Another, though not as significant, issue is the fact that both of these interfaces require a file descriptor to operate. That, on a first view, may not seem like a flaw. In that case consider the following scenarios:
  • The application calls chroot() prior to initializing the crypto library; the chroot environment doesn't contain any of /dev/*random.
  • To avoid the issue above, the crypto library opens /dev/urandom on an library constructor and stores the descriptor for later use. The application closes all open file descriptors on startup.
Both are real-world scenarios observed over the years of developing the GnuTLS library. The latter scenario is of particular concern since, if the application opens few files, the crypto library may never realize that the /dev/urandom file descriptor has been closed and replaced by another file. That may result to reading from an arbitrary file to obtain randomness. Even though one can introduce checks to detect such case, that is a particularly hard issue to spot, and requires inefficient and complex code to address.

That's where the system call getrandom() fits. Its operation is very similar to /dev/urandom, that is, it provides non-blocking access to kernel CPRNG. In addition, it requires no file descriptor, and will also block prior to the kernel random generator being initialized. Given that it addresses, the issues of /dev/urandom identified above, that seems indeed like the interface that should be used by modern libraries and applications. In fact, if you use new versions of libgcrypt and GnuTLS today, they take advantage of this API (though that change wasn't exactly a walk in the park).

On the other hand, getrandom() is still a low-level interface, and may not be suitable to be used directly by applications expecting a safe high-level interface. If one carefully reads its manual page, he will notice that the API may return less data than the requested (if interrupted by signal), and today this system call is not even wrapped by glibc. That means that can be used only via the syscall() interface. An illustration of (safe) usage of this system call, is given below.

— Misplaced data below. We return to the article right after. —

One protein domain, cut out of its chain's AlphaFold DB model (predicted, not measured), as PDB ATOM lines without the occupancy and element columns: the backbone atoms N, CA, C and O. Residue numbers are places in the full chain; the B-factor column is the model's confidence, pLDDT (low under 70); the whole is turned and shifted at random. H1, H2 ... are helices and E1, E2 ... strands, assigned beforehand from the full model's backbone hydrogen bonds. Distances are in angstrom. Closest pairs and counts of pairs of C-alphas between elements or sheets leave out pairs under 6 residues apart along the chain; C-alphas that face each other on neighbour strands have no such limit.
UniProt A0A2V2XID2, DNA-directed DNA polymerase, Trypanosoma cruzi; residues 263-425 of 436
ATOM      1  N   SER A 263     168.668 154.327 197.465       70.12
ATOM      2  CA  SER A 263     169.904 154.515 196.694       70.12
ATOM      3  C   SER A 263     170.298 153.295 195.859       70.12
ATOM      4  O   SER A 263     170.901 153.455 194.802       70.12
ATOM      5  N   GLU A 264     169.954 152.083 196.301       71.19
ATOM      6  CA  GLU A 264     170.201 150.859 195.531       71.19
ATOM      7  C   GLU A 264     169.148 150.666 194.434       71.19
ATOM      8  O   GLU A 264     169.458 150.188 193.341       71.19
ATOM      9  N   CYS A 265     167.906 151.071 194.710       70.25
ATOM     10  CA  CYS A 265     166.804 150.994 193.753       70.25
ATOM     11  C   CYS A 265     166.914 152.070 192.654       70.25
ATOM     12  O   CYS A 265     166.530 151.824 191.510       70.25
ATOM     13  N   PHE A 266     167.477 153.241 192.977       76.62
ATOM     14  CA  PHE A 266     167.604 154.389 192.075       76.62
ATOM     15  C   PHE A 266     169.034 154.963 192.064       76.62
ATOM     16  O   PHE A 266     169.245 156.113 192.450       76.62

#include <sys/syscall.h>
#include <errno.h>
#define getrandom(dst,s,flags) syscall(SYS_getrandom, (void*)dst, (size_t)s, (unsigned int)flags)

static int safe_getrandom(void *buf, size_t buflen, unsigned int flags)
{
  ssize_t left = buflen;
  ssize_t ret;
  uint8_t *p = buf;
  while (left > 0) {
   ret = getrandom(p, left, flags);
   if (ret == -1) {
    if (errno != EINTR)
     return ret;
   }
   if (ret > 0) {
    left -= ret;
    p += ret;
   }
  }
  return buflen;
}

The previous example code assumes that the Linux kernel supports this system call. For portable code which may run on kernels without it, a fallback to /dev/urandom should also be included.

From the above, it is apparent that using the Linux-kernel provided interfaces to access the kernel CPRNG, is not easy. The old (/dev/*random) interfaces APIs are difficult to use correctly, and while the getrandom() call eliminates several of their issues, it is not straightforward to use, and is not available in Linux kernels prior to 3.17. Hence, if applications require access to a CPRNG, my recommendation would be to avoid using the kernel interfaces directly, and use any APIs provided by their crypto library of choice. That way the complexity of system-discovery and any other peculiarities of these interfaces will be hidden. Some hints and tips are shown in the Fedora defensive coding guide (which may be a bit out-of-date but still a good source of information).